|Left: Climbing the mast: muscle training or just hard work?
"I was sick on the car journey and when we reached Scheveningen, Boy bought everything he needed in a baker's shop. He went into a supermarket and came out with trolleys full of goods and took all of this to the harbour where a Belgian fishing trawler called the 'Hosanna' was berthed and everything was put on board. That morning I had put some decent clothes on, but when the Belgians saw what I was wearing, they started laughing. They said: "Well don't you know that you're going onto the wanker wagon for three months!" But then, I didn't know that they meant! The next thing they did was buy an overall, pull it through the dirt on deck and tell me to put it on."
"We left at 7 p.m. heading for the open sea. We had just got out of the harbour and my car sickness turned into seasickness and that was still more terrible. I had never been so sick. Because the weather was so bad, they decided to go back to harbour and we tried again the next day when the weather was better. It was early in the morning, Saturday, 9th January 1978, at 5 a.m. when we arrived at the Mi Amigo and everything was dark. The generator had broken down and the station hadn't been on the air during the previous ten days. Herman de Graaf was on board, together with Ferry Eden — the only Dutch people on board — and Peter Chicago. The first thing I was going to do was sleep. The following afternoon I had to do my first programme. I had left the discotheque in Holland because of a quarrel: they said I played "Brickhouse" by the Commodores too much. So my first record at 4 p.m. was "Brickhouse"."
|"Unfortunately I was just announcing the first record when Peter Chicago stuck his head around the door and said that we were off the air again because of condense in the transmitter room which had got into the equipment. Luckily he got it all going again and I was very nervous presenting the first two hours. I still have this tape somewhere lying around in my house and I listen to it these days only occasionally. I close the curtains and listen on my headphones and I'm ashamed at what I hear. The first time on board the Mi Amigo things went reasonably well. But after two weeks, Herman de Graaf decided that he wanted to go home due to the fact that he had been on the ship a few months."|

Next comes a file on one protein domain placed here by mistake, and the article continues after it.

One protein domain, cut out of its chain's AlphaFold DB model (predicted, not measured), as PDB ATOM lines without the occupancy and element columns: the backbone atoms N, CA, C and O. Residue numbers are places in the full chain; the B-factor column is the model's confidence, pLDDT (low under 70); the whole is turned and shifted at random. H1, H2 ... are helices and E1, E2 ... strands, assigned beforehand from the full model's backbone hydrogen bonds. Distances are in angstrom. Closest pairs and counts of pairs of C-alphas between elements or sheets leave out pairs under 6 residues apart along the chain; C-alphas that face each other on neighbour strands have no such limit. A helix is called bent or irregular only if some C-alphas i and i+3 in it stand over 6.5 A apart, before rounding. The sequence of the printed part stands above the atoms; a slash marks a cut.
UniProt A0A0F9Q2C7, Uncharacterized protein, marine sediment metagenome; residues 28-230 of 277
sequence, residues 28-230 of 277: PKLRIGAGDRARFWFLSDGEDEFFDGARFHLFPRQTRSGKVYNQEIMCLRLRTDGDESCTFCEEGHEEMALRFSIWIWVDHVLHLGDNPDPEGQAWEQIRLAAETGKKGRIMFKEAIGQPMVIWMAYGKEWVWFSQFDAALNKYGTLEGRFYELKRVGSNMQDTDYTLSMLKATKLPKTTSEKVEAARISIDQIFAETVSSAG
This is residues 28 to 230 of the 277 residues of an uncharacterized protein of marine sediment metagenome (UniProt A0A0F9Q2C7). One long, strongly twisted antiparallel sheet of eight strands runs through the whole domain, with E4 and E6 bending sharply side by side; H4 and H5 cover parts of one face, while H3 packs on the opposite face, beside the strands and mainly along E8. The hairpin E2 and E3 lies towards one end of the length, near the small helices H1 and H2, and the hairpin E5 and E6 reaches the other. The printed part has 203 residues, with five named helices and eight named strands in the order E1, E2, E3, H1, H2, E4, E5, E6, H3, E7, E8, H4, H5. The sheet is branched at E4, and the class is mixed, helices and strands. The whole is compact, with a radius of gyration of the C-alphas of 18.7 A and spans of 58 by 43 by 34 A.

|5||Right: Ruud Hendriks next to the Mi Amigo transmitter (1978)
Standing on your own two feet. "There was a tender coming alongside and on board was a guy, who called himself Tony Huston but this was not the same guy who worked on Radio Atlantis. His real name was Frans Maas and he came from the Hague and later on he called himself Dick Verheul. He came on board, made the usual trip around the ship and was very scared about the state of the MV Mi Amigo and said that he was going home immediately. I said to him that he couldn't go home because it meant that I would be the only Dutch person left on the ship and so he stayed. I let him become experienced at the mixing desk and said that he could do his first programme at once. He had some trouble with his name. During his first week on board of the ship, he always used different names in his programme. For instance, within thirty minutes he used his own name Frans Maas, then Dick Verheul, then Tony Houston. However, he got better and better as the week went on."